COOK: A lot of the emails were saying, you know, they were from Florida and Michigan voters saying we do want our votes to count. We really want you to, you know, vote in this particular way. We think all the delegates should be seated. I think it shows a level of engagement that people have both in the election and then just, you know, the way people feel so strongly about wanting to participate in the Democratic, you know, Party's election this year.

MARTIN: What do you know about how the process is going to unfold? Are they going to be voting on specific plans? There's been a lot of reporting recently about a proposal to seat half of the delegates from each state as a penalty for holding the early primary. How's the process going to unfold?

COOK: They'll be hearing testimony from the people from Florida and Michigan. It is open to the public. It will be broadcast on CNN and MSNBC. And then they're also going to - the members of the committee will also get guidance from the two committee co-chairs and also some DNC lawyers about, you know, what the rules are, why they voted on it this way and how they should proceed. Basically, then people will draft motions that will say, you know, this is how many delegates we should seat. There'll be a series of motions. And then they'll take a vote on it, either through just raising their hand or through some sort of roll call.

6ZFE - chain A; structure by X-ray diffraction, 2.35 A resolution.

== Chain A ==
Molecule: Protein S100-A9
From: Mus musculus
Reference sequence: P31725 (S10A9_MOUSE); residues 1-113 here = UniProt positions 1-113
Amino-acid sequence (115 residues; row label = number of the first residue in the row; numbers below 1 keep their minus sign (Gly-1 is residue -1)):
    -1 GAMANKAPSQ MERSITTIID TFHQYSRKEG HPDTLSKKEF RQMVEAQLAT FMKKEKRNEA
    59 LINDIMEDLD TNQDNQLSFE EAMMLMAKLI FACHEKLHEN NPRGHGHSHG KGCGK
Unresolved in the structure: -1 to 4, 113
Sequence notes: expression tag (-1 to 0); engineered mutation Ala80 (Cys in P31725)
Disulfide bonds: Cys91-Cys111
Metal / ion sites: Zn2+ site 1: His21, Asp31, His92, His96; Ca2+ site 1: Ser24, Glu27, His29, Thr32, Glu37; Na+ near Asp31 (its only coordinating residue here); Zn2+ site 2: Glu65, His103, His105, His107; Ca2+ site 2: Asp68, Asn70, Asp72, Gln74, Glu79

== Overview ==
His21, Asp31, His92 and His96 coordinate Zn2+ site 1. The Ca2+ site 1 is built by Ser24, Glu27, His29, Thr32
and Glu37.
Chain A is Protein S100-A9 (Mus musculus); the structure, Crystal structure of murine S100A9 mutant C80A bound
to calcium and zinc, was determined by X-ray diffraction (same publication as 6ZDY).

MARTIN: Do you have any specifics about what proposals they're going to be taking up? Or what's going to be before them in a vote?

COOK: Well, I talked to the former DNC chair, Don Fowler, and I asked him that. And he said there are actually, you know, there aren't any specific motions yet available. They did - the DNC did release - they did send a memo outlining, you know, the process and everything to some of the committee members on Tuesday. And they didn't necessarily take a position. But one thing that has been floated around is seating half of the delegates from Florida and Michigan, which would allow, you know, the two states to be able to participate but not necessarily - while still sort of penalizing them for violating the national party rules.

MARTIN: We heard from one voter in Florida who expressed some concern about how this might disenfranchise voters in those two states in the general election. If people feel like their primary vote didn't count, how likely will they be to get out in the fall and vote in the general election? From your reporting, Nancy, have you been able to ascertain what the stakes really are of this vote?